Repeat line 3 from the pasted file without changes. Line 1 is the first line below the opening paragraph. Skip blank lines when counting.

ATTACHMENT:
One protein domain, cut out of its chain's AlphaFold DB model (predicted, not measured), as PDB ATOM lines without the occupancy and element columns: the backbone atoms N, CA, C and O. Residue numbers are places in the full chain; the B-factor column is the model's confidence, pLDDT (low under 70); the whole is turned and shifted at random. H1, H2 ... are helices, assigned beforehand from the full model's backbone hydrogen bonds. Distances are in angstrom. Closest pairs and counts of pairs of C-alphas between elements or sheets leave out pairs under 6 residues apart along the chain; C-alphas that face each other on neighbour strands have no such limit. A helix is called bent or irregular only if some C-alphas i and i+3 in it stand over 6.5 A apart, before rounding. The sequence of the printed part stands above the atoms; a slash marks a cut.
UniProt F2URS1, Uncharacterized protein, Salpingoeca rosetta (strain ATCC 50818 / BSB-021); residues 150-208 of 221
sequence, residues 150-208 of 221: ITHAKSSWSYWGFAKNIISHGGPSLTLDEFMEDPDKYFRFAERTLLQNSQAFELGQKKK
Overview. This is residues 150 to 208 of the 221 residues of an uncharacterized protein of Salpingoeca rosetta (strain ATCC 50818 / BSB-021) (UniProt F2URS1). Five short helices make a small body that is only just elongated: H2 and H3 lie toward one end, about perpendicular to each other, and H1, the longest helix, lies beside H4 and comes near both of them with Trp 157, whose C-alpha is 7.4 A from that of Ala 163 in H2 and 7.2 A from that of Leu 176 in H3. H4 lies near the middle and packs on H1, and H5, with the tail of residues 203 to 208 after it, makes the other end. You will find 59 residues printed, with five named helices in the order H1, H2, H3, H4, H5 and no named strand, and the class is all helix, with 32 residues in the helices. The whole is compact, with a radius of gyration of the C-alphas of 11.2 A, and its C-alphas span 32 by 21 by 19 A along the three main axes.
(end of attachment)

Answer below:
Overview. This is residues 150 to 208 of the 221 residues of an uncharacterized protein of Salpingoeca rosetta (strain ATCC 50818 / BSB-021) (UniProt F2URS1). Five short helices make a small body that is only just elongated: H2 and H3 lie toward one end, about perpendicular to each other, and H1, the longest helix, lies beside H4 and comes near both of them with Trp 157, whose C-alpha is 7.4 A from that of Ala 163 in H2 and 7.2 A from that of Leu 176 in H3. H4 lies near the middle and packs on H1, and H5, with the tail of residues 203 to 208 after it, makes the other end. You will find 59 residues printed, with five named helices in the order H1, H2, H3, H4, H5 and no named strand, and the class is all helix, with 32 residues in the helices. The whole is compact, with a radius of gyration of the C-alphas of 11.2 A, and its C-alphas span 32 by 21 by 19 A along the three main axes.